The requirement of showing the performance of specific acts as required by our Rule 651(c) is quite different from the general certification which the defendant here requests, that counsel has made a good-faith attempt to secure favorable evidence. Such a general certification would be of little help to this court in determining whether or not the defendant had adequate representation by competent counsel. Also a certification that counsel spent 20 hours making investigations in one case or that he interviewed 10 prospective witnesses may indicate adequate representation in that case but not in another. This court has on numerous occasions held that the question of whether or not a defendant was adequately represented by competent counsel must be answered solely from the circumstances of each particular case. (People v. Francis, 356 Ill. 74; People v. Cox, 22 Ill.2d 534; People v. Georgev, 38 Ill.2d 165, cert. denied, 390 U.S. 998, 20 L.Ed.2d 97, 88 S.Ct. 1202; People v. Harper, 43 Ill.2d 368.) Regardless of what certification counsel would make for the record, the adequacy of his representation would still have to be determined in light of the peculiar facts of each case. We therefore decline to hold that such a certification is required.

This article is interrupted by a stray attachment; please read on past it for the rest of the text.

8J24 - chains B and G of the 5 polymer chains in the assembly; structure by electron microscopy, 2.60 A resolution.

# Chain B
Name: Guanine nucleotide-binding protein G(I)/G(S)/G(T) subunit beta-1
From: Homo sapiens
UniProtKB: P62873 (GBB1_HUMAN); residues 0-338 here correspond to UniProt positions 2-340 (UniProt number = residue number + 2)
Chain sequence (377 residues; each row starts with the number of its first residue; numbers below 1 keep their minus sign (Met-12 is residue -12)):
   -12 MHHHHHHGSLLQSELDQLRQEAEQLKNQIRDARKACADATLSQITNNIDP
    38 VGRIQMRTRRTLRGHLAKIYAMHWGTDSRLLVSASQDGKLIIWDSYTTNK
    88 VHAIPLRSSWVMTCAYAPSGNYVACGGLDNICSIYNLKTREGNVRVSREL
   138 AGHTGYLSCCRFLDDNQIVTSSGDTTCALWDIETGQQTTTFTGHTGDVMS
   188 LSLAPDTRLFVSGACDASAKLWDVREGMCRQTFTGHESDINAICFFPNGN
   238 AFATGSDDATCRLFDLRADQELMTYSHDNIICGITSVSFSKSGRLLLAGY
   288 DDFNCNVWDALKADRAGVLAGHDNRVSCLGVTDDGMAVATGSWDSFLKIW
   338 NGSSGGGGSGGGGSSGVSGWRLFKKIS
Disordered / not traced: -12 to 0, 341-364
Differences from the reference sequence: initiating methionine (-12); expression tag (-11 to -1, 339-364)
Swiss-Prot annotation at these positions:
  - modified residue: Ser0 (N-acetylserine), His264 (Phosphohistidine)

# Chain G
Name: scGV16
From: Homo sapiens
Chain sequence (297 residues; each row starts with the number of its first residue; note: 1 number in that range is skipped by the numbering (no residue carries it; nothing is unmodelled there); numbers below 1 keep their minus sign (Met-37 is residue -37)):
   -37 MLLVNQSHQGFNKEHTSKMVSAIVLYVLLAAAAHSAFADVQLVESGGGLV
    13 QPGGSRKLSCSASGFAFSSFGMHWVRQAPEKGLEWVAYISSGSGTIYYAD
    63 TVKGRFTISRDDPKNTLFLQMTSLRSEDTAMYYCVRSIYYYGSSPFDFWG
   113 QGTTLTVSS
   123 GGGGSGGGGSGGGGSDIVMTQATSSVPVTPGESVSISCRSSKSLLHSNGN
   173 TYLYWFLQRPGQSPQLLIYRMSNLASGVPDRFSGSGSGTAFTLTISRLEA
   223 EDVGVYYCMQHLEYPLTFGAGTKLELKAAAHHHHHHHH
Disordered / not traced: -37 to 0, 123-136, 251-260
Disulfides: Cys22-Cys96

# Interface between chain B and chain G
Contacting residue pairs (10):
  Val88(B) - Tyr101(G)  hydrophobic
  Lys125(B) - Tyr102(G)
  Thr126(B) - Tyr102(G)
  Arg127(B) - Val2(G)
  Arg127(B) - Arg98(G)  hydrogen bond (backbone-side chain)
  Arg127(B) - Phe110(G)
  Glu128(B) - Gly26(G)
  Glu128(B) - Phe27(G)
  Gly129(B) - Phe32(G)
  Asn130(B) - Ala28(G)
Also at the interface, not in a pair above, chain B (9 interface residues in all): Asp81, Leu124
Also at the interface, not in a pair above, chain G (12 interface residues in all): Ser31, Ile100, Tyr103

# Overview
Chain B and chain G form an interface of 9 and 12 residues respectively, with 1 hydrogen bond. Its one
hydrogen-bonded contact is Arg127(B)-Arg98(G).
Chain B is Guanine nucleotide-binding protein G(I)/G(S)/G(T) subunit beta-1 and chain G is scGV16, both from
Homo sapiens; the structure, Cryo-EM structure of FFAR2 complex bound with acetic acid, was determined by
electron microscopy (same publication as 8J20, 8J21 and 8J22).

The defendant contends that the court denied him his right to have the jury instructed on his theory of the case when it refused to give his tendered instruction on death by misadventure. The tendered instruction reads:
"The court instructs the jury that if the deceased met her death by misadventure without any conscious disregard by the defendant for her safety, the jury should find the defendant not guilty."
This instruction obviously refers to a provision of a prior Illinois statute which provided:
"Excusable homicide, by misadventure, is when a person in doing a lawful act, without any intention of killing, yet unfortunately kills another person * * *." Ill. Rev. Stat. 1961, ch. 38, par. 370.
The present statute contains no reference to death by misadventure although it does provide for the justifiable use of force in several specified situations and further provides that the same are affirmative defenses. (Ill. Rev. Stat. 1967, ch. 38, art. 7.) Listed as justifiable is the use of force by a person to defend himself. The defendant's theory of the ...